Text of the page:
“The Unkillable Poor”: Dana Gioia and Alexander Voloshin at the Crossroads

Last week saw the publication of Dana Gioia’s Meet Me at the Lighthouse, a perfect collection of poems. Dana has been a mentor and a friend to me, but had he and I never met, the pages of this book would have lodged themselves just as firmly in my heart. In fact, we came to know each other through one of its masterpieces, “The Ballad of Jesus Ortiz.” It reached me through a mutual friend, the late Scott Timberg, and I leapt at the chance to publish it in the Los Angeles Review of Books. The ballad tells the true story of Dana’s great-grandfather, a Mexican immigrant to the US who was killed in an argument over a bar tab. It is a poem of the West, and others in Dana’s book — including the titular “Meet Me at the Lighthouse” — bring the reader even closer to the turf (and surf) he and I share, Southern California. I quoted from his psalms and laments for Los Angeles before, but let me do so again:

I praise myself, a mutt of mestizo and mezzogiorno,
The seed of exiles and violent men,
Disfigured by the burdens they shouldered to survive.
Broken or bent, their boast was their suffering.

I praise my ancestors, the unkillable poor,
The few who escaped disease or despair —
The restless, the hungry, the stubborn, the scarred.
Let us praise the dignity of their destitution.

To celebrate the launch of this book-long, bittersweet song of praise for the generations who made us and made the US, I’ll offer my translation of a buoyant chapter from Alexander Voloshin’s On the Tracks and at Crossroads, which depicts those cast out from the Russian Empire by war and revolution at, well, a crossroads, temporarily establishing themselves in Harlem and learning American ways (paychecks! Coca-Cola! chewing gum!) before they are lured by the weather and the glamour to Dana’s and my old stomping grounds. Incidentally, one of the finest poems in Meet Me at the Lighthouse is titled “At the Crossroads,” and you can read it here.

Chapter Two

Those who don’t work, don’t eat.
— a slogan of 1918

The days turned into weeks and months,
then, bit by bit, not all at once,
old residents of Harlem found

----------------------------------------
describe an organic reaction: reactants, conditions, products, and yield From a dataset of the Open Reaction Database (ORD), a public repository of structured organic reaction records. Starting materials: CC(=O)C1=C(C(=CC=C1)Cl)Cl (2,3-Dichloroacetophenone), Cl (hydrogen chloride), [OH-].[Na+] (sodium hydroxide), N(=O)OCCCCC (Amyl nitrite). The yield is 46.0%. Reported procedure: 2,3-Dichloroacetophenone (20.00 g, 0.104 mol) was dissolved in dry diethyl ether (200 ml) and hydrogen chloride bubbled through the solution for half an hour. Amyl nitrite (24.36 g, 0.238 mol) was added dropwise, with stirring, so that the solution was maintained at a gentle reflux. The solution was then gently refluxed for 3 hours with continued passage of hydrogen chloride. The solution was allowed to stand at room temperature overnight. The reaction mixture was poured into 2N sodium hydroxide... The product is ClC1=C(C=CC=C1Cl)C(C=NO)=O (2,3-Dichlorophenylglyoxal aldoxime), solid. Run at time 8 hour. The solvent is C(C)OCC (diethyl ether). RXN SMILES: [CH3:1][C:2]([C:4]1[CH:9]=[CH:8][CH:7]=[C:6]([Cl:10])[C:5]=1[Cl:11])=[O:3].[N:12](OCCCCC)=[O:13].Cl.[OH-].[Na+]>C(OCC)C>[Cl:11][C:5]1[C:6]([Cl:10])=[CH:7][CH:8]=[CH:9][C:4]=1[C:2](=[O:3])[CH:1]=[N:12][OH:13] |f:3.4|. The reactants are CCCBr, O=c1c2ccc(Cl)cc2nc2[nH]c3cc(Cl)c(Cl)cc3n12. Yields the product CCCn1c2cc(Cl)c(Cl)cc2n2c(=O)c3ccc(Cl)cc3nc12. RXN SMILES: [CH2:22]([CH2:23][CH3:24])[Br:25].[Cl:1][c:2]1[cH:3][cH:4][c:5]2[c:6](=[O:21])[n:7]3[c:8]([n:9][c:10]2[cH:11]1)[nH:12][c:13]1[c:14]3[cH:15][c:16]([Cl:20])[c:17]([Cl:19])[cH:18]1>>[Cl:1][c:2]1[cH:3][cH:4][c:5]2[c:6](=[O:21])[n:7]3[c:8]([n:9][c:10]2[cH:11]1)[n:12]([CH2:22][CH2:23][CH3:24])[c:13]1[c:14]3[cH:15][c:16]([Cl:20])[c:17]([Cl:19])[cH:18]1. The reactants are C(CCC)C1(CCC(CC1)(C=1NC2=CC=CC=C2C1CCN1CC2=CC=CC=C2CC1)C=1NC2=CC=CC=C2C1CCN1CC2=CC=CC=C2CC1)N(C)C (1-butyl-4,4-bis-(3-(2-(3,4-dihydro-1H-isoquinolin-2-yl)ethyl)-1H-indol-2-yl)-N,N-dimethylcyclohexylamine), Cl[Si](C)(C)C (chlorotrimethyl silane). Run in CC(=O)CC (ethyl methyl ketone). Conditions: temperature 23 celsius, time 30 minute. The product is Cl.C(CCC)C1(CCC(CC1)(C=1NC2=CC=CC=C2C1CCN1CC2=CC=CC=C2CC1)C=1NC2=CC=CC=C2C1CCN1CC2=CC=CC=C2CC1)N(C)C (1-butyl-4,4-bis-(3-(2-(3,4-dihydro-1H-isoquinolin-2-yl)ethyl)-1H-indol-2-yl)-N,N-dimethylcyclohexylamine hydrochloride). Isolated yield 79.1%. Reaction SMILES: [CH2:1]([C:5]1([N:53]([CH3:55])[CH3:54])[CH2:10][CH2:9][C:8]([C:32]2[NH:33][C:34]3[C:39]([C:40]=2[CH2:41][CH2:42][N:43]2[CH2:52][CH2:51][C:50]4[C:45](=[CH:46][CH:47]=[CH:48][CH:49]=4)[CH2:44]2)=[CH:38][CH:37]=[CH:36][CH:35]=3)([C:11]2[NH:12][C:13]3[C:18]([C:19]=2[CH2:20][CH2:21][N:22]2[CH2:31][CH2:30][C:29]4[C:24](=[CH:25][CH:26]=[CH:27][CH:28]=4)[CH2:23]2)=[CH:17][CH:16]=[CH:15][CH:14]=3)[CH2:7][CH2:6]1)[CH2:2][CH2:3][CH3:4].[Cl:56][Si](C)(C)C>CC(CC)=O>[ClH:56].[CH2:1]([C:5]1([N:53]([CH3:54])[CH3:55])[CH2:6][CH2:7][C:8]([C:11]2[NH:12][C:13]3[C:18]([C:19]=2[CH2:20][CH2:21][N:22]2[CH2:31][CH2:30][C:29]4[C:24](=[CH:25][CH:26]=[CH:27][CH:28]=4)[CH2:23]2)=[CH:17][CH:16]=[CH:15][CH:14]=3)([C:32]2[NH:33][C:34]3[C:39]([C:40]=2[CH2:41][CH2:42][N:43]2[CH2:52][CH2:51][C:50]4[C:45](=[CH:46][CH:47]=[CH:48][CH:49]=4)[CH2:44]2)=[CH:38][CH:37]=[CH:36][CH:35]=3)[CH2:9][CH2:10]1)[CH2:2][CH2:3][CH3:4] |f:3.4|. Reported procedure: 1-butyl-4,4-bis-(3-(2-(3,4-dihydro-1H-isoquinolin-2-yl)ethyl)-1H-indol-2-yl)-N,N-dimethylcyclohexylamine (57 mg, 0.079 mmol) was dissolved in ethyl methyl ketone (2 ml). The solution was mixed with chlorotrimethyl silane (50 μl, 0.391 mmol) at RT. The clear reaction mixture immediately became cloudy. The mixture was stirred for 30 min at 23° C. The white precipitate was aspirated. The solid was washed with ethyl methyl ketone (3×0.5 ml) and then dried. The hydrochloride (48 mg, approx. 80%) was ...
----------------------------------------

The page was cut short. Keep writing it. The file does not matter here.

themselves inside a Russian town.
An exile’s heart is quick to heal
with help from a familiar meal 
at one of our new restaurants…

In front of these beloved haunts,
beneath the early evening stars,
you see neat little rows of cars — 
not one of them the latest Ford,
only what exiles can afford…
Still, such a pleasure, in warm May,
to leave town, even for a day,
not in some tram — behind the wheel,
kicking up dust with tons of steel!

Now aunts and uncles, moms and pops
buy all their groceries at “shops,”
and every Saturday they get
their “checks,” earned with abundant sweat…

Old worries have been put aside —
we got dressed up, regained our pride,
put on some weight, even began
acquiring new things again…
Men have umbrellas, suits, and canes,
and watches on their wrists or chains.
Our shelves hold Bunin and Dumas;
our closets — coats, new hats of straw;
our dressers — ironed shirts and ties;
our pockets — coins of every size…
We have our phones and baths and showers,
and sleep serenely — all eight hours…
The ladies too are well attired
in all the finery they desired…
Hard work, installment plans — however,
they got it: better late than never.
Now they’re all draped with fancy boas —
each nail on finger and on toe is
as crimson as a drop of blood…
At evening gatherings, like buds,
they open up and, in full bloom,
go whirling all about the room!
They spin a fine thread of flirtation,
recovering their former station…

And we’ve acquired new tastes, too:
drink Coca-Cola, often chew
what’s known as “gum,” eat grapefruit slices.
Only the finest food suffices:
we claim to be, with some bravado,
true connoisseurs of avocado.
We’ve learned the ways, as you can see,
of this, the nation of the free…

No longer foreigners, we can
almost be called American.
Now, when we exiles meet anew,
we say, “Hello! How do you do?”

Глава вторая

Кто не работает — тот не ест.
Из лозунгов 1918-го года

Катились дни, текли недели,
В Харлеме беженцы осели,
И вырос русский городок:
Не то Лубны, не то — Моздок!…
Закрылись сердца злые раны,
Зато — открылись рестораны,
Столовки, русских клубов ряд…
У клубов вечером стоят
«Первобумажников» машины, —

Пускай у них истерты шины,
Пусть это «Форды» древних лет,
Пусть дребезжат, как «драндулет».
Но как приятно теплым маем
За город ехать — не трамваем,
А свой вести автомобиль,
Гудя и поднимая пыль!…

Все дяди, тети, мамы, папы
Пристроились и ходят в «шапы»,
И каждый русский человек
В субботу получает «чек»…

Тревоги прежняя уснули, —
Мы — приоделись, отдохнули,
Мы — пополнели и опять
Вещами стали обростать…
У всех — костюмы, шляпы, палки,
Зонты, часы и зажигалки,
На полке — Бунин и Готье,
В шкапу — пальто и канотье,
В комоде — галстуки, рубашки,
В карманах — мелочь и бумажки…
Есть ванна, душ и телефон…
И безмятежно сладок сон…
И дамы — счастливы и рады:
У них — чулки, белье, наряды…
Пришлось работать, но зато —
В разсрочку куплено пальто,
Горжетка из какой-то шкуры,
И кровью блещут маникюры
И на руках и на ногах…
На танцевальных вечерах
Им для веселья — ночи мало!…
Оне цветут и в вихре бала —
Сплетают тонко флирта нить,
Чтоб — вновь былое пережить!…

Прошли и вкусовую школу:
Пьем Джинджерел и Кока-Колу,
Едим грейпфруты и жуем
Традиционный «чуинг-гом»…
Учить уж больше нас не надо,
Как нужно кушать «авокадо»,
«Образовались» мы вполне,
Живя в свободной сей стране!…

И мы уже не иностранцы,
И мы — почти американцы,
И мы умеем на ходу
Бросать: «Хелло!… Хав ду ю ду!»…


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